How To Pick Supplies For Your 40 Gallon Aquarium

We here at Freshwater Central always suggest beginners start out with something between 20 and 40 gallon aquariums, and a 40 gallon tank is even a popular choice among experienced fishkeepers. These tank sizes offer enough space to explore your creative vision and house a variety of different species.

Forty gallons is a wonderful place to start as it requires less maintenance (with the proper equipment) than smaller tanks but offers a world of options for beginners and experts alike. There are plenty of options to choose from, and this article will be your guide to setting up a beautiful and functional 40 gallon tank.

40 Gallon Tank Versatility

The 40 gallon tank size is one of the most popular setups in the freshwater aquarium trade. The measure allows for a variety of decor and small to medium-sized aquarium inhabitants. They come in various shapes to fit every space in your home, which makes them very versatile.

You can choose from the standard rectangular shape, an angled set up to work in corners, circular fronted tanks that are great for viewing, or a specialty tank set up for breeding. Breeding tanks, often referred to as a 40 gallon breeder, are by no means solely meant for breeding. If you like the shape, it works just fine in a regular community tank.

Irregularly shaped tanks are great for viewing. However, they can pose a higher level of cleaning difficulty and leaks. For this reason, we recommend that beginners chose the standard, rectangular shape. It is easier to maintain a clean and healthy tank with this shape if you have little fishkeeping experience.

With the added space afforded by the 40 gallon size, you will have many options for stocking and a forgiving environment for experimenting with water parameters.

What You Will Need

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No matter what size or shape of tank you choose, the simple fact is that aquarium environments are fragile. You will need specific equipment to ensure the health and happiness of your new pets. There are many things you’ll need to guarantee this health and safety, and it all starts with the tank and mechanical equipment.

Tank Material

The two most common choices for aquarium material are glass and acrylic. They both have their benefits and drawbacks. The benefits of acrylic are that it is lightweight and easy to move. This is particularly helpful if you’re placing or moving the tank on your own. Aquariums, when filled with decorations, water, and fish, are very heavy.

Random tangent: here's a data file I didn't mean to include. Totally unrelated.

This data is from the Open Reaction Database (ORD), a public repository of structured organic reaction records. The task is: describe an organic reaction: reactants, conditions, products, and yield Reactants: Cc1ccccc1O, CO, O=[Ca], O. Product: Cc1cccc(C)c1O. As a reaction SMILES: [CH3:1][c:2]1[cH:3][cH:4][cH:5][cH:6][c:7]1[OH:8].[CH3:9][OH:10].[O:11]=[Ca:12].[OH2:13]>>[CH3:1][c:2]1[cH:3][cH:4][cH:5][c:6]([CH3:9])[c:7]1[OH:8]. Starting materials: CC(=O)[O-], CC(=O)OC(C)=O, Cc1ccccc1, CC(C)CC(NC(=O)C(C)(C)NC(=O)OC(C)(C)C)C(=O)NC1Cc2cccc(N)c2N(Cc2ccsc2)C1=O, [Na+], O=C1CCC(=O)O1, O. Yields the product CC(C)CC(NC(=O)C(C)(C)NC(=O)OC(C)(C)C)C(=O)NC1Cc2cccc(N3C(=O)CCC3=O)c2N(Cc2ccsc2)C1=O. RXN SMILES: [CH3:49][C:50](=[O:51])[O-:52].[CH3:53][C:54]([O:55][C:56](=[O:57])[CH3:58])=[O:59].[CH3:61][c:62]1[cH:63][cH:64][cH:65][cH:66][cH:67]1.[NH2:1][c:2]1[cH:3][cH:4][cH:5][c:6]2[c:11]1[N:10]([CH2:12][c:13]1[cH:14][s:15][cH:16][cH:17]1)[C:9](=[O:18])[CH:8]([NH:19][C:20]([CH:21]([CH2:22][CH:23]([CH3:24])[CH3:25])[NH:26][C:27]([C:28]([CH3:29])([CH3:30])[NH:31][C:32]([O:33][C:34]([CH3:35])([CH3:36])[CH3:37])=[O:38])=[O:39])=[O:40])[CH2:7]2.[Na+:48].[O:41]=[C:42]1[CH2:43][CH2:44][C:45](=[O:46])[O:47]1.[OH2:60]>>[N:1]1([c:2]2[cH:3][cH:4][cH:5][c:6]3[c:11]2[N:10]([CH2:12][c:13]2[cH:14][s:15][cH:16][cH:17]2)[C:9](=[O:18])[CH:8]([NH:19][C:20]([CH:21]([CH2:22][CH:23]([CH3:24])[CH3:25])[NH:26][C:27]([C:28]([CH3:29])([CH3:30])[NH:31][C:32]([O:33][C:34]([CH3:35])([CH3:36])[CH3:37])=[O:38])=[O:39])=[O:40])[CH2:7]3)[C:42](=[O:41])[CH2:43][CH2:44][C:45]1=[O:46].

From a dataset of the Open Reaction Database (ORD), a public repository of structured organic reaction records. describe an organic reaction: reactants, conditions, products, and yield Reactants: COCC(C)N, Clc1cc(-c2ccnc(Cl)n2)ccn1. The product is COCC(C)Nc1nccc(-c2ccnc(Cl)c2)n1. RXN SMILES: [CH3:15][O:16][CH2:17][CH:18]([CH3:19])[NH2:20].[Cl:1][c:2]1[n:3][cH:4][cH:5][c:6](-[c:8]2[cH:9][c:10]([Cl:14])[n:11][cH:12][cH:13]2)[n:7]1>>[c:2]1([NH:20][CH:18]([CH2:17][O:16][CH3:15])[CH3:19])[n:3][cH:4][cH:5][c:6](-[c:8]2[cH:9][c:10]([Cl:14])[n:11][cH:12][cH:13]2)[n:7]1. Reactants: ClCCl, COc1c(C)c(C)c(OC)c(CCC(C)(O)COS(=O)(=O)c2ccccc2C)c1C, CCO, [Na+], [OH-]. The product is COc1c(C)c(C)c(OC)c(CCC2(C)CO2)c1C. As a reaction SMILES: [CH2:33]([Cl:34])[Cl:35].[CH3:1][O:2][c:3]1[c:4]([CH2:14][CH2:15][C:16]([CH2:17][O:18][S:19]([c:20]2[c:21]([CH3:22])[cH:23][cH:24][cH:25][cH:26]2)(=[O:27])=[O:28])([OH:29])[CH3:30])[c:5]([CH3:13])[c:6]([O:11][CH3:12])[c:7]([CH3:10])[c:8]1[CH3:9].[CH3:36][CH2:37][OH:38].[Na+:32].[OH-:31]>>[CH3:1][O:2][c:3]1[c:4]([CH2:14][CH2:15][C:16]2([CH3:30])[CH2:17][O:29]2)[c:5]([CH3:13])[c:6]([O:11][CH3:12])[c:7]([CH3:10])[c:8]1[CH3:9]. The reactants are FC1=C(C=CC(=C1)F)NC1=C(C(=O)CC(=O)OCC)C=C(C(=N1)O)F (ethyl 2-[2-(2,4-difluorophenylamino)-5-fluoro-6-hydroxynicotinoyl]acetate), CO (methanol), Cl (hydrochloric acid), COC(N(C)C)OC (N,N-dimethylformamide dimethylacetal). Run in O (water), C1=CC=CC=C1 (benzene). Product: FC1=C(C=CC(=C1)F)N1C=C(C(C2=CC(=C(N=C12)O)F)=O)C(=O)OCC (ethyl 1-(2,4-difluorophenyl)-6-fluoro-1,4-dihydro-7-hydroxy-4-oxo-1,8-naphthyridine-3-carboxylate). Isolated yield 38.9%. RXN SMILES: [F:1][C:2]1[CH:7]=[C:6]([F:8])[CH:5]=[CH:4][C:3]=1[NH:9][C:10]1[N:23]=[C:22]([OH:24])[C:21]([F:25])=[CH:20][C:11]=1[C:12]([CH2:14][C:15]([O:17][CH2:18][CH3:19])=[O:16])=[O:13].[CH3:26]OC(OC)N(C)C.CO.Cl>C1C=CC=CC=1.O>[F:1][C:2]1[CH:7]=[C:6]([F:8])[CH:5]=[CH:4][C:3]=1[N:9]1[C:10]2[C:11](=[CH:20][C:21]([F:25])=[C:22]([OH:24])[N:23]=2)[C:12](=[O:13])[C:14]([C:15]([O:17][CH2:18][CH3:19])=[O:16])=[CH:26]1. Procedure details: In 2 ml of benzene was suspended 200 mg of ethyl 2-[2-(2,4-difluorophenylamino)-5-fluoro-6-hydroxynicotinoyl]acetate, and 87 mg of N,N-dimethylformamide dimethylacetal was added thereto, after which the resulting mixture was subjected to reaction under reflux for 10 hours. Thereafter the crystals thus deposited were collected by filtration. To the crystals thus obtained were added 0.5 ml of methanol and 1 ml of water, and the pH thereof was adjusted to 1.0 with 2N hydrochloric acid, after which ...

You should allow for a little over 8 pounds per gallon of water in your tank, so at the very minimum, a 40 gallon aquarium will weigh approximately 320 pounds – and that doesn’t even take into consideration the weight of substrate, decorations, and animals! However, acrylic tanks are more prone to unsightly scratches. Glass tanks are heavier but easier to clean and less likely to show ugly scratch scars.

On the other hand, acrylic tanks are less expensive, so you must weigh the cost of potential replacement against the unsightliness of scratches.

Stand

No matter which material type you choose, a quality tank stand is essential. While you can use a counter or tabletop as a holding surface for smaller aquariums, something as large as a 40 gallon tank will need a dedicated stand to ensure safety. Stands are usually constructed of metal or wood and contain a number of support points to supply good leveling to the bottom of the tank.

You can take any number of creative measures to decorate an aquarium stand to your taste and fit your decore. Or you can take a minimalist approach to minimize the look of the stand and make the aquarium the center of attention. Stands can also be used as storage for all your aquarium related supplies.

Lights

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Even in homes with high lighting, you should have a devoted light source for your aquarium. We always recommend live plants for your aquarium, but even if nothing but your fish are living in your tank, lights should still be present. Aquarium inhabitants are living things, just like their owners, so having set times for high, low, and no light is vital to establishing a daily routine.

Some freshwater fish are even more active with different light levels, so being able to control it is an essential factor in creating a healthy environment for your pets. Built-in LED lights in premade aquariums are usually suitable when adjusted to the time of day. Still, you can also install more lighting or remove excess brightness as you gain more experience.

Filter

Every, I repeat, every aquarium needs a filtration system! The type you choose is a personal one, but as long as you maintain vigilance to ensure it is working correctly, you won’t go wrong. One of the most common filter options is one that hangs over the back (HOB) of your tank. With this option, you can hide most of the mechanics behind plants and decorations.

Suppose you are positively opposed to HOB filters, which includes the entirety of the filtration system. In that case, you can pick a design that lies under your substrate or something that relies on an air pump to move the water and a separate filter to catch aquarium debris.

Heater

Even if you live in a climate that is considered appropriate for freshwater fish, you should still have a heater. I know it can seem counterproductive at first glance, but having a heater ensures that your aquarium temperature remains constant. Temperature fluctuations can be very harmful to your aquarium pets’ health, so having a dedicated heater will help control fluctuations.

Cleaning Supplies

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Two things you should have as absolute essentials for cleaning supplies in your arsenal are a gravel siphon and a good, clean sponge. Cleaning is essential to your fish’s health, so regular gravel sweeping is necessary to keep the substrate clean. Other essentials are soft sponges.

Unused sponges, or those dedicated to aquarium use, will be less likely to cause scratches or harm to freshwater pet tanks. You should never use any sort of chemical cleaners in your tank, even when it’s empty. Even trace amounts of cleaning agents left over after you clean and rinse an empty tank can cause your fish’s illness or death.